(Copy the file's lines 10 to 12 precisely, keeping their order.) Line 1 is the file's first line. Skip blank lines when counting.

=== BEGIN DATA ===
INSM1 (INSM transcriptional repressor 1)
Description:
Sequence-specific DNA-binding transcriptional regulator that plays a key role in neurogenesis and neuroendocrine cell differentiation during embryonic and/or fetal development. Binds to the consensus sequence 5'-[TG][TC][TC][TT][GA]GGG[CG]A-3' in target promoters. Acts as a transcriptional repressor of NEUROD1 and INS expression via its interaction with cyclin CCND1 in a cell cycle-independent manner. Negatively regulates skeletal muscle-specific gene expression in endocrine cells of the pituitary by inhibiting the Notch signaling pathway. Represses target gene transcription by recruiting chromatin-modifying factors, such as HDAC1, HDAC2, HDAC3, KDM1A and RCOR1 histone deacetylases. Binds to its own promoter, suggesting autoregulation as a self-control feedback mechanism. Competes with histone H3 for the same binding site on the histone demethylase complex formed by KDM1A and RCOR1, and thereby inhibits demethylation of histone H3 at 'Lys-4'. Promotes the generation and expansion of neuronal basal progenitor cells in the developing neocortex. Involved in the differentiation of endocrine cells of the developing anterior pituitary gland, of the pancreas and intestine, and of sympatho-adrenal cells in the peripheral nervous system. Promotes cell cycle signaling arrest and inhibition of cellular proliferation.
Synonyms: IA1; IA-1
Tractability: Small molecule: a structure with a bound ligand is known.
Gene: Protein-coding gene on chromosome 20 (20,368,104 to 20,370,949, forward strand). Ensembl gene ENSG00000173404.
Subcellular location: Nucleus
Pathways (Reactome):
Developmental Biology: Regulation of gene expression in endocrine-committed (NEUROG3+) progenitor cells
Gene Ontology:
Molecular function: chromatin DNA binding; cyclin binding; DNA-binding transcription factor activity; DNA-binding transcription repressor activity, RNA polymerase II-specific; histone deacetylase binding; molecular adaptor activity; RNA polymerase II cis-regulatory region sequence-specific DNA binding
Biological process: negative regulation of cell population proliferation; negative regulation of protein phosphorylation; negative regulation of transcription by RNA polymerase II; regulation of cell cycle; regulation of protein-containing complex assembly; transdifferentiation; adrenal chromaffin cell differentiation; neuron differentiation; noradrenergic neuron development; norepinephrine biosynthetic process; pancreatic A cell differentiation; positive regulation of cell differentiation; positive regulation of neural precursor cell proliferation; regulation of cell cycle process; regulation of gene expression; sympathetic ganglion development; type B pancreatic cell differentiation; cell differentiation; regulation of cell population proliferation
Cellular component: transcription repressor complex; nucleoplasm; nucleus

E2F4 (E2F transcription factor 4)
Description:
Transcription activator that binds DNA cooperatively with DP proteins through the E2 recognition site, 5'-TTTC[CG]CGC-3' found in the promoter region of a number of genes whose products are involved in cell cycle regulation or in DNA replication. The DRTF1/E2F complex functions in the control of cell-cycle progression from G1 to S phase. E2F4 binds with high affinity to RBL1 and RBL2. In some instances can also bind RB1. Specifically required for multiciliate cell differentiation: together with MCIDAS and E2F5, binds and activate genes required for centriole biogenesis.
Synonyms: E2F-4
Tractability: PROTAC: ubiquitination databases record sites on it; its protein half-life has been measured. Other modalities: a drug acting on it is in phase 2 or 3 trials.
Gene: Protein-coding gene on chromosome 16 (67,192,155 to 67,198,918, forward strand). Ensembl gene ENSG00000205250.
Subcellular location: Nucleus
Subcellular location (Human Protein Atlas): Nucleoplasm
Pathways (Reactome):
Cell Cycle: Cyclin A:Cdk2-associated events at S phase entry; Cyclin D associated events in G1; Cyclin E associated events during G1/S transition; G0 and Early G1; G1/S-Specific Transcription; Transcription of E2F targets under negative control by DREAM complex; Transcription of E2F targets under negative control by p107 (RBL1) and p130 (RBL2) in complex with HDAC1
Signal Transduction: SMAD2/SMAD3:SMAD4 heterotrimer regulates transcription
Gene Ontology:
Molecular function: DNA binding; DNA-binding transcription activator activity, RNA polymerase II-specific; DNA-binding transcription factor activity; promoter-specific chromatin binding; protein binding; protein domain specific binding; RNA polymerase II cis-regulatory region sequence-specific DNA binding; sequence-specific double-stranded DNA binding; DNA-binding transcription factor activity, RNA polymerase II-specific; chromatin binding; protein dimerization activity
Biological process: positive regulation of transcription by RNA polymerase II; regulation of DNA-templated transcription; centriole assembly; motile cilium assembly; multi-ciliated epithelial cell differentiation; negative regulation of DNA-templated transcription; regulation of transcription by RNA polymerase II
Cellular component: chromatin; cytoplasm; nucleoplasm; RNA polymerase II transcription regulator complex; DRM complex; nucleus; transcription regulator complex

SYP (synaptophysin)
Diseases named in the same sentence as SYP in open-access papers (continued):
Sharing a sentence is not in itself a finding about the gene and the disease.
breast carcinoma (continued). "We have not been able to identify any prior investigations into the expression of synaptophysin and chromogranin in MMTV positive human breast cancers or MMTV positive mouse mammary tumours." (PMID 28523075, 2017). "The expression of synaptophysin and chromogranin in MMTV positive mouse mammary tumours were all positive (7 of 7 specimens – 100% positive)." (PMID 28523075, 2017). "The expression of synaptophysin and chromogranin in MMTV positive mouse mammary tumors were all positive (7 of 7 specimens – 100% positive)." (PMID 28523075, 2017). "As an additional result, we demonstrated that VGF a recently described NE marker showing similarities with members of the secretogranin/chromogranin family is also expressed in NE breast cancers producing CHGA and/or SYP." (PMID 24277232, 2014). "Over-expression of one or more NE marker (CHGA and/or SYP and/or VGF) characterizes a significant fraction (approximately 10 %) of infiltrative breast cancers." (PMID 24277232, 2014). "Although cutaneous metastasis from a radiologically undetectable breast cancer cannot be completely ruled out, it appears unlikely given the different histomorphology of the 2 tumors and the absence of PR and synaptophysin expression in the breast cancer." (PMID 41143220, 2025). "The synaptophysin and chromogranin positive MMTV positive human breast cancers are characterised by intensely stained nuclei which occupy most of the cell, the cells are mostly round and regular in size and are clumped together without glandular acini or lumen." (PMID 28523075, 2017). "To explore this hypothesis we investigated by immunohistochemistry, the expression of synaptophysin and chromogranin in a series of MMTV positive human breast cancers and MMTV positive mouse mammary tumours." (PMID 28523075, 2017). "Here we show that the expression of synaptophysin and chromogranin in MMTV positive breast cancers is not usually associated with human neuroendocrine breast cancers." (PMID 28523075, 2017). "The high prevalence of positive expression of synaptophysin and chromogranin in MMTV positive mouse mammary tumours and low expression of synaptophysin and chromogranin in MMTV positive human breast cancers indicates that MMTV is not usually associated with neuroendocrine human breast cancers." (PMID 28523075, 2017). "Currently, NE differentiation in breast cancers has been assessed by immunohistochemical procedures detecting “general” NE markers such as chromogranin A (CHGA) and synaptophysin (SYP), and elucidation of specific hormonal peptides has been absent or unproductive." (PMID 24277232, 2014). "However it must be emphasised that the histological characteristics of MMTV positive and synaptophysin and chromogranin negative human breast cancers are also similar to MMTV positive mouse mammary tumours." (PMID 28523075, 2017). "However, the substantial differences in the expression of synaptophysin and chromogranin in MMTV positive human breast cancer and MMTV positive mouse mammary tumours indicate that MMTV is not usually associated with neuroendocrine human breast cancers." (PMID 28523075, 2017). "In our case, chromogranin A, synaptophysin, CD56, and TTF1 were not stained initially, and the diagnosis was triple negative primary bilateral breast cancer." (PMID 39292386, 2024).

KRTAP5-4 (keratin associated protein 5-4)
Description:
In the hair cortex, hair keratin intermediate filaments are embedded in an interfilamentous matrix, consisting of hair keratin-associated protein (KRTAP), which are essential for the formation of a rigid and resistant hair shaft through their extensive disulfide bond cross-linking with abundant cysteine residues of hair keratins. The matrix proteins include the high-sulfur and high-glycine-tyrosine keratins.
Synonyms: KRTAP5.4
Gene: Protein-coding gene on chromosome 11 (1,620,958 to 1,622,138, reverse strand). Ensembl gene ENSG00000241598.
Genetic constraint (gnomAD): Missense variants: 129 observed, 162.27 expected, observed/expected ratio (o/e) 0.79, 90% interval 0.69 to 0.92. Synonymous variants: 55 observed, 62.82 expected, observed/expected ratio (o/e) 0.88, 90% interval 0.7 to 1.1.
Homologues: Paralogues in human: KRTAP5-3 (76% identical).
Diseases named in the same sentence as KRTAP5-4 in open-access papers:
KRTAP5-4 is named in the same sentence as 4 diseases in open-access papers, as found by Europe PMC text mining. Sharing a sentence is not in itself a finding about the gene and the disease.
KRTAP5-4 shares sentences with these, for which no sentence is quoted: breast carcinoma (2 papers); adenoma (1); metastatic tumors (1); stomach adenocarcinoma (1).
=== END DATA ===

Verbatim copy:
Gene Ontology:
Molecular function: chromatin DNA binding; cyclin binding; DNA-binding transcription factor activity; DNA-binding transcription repressor activity, RNA polymerase II-specific; histone deacetylase binding; molecular adaptor activity; RNA polymerase II cis-regulatory region sequence-specific DNA binding
Biological process: negative regulation of cell population proliferation; negative regulation of protein phosphorylation; negative regulation of transcription by RNA polymerase II; regulation of cell cycle; regulation of protein-containing complex assembly; transdifferentiation; adrenal chromaffin cell differentiation; neuron differentiation; noradrenergic neuron development; norepinephrine biosynthetic process; pancreatic A cell differentiation; positive regulation of cell differentiation; positive regulation of neural precursor cell proliferation; regulation of cell cycle process; regulation of gene expression; sympathetic ganglion development; type B pancreatic cell differentiation; cell differentiation; regulation of cell population proliferation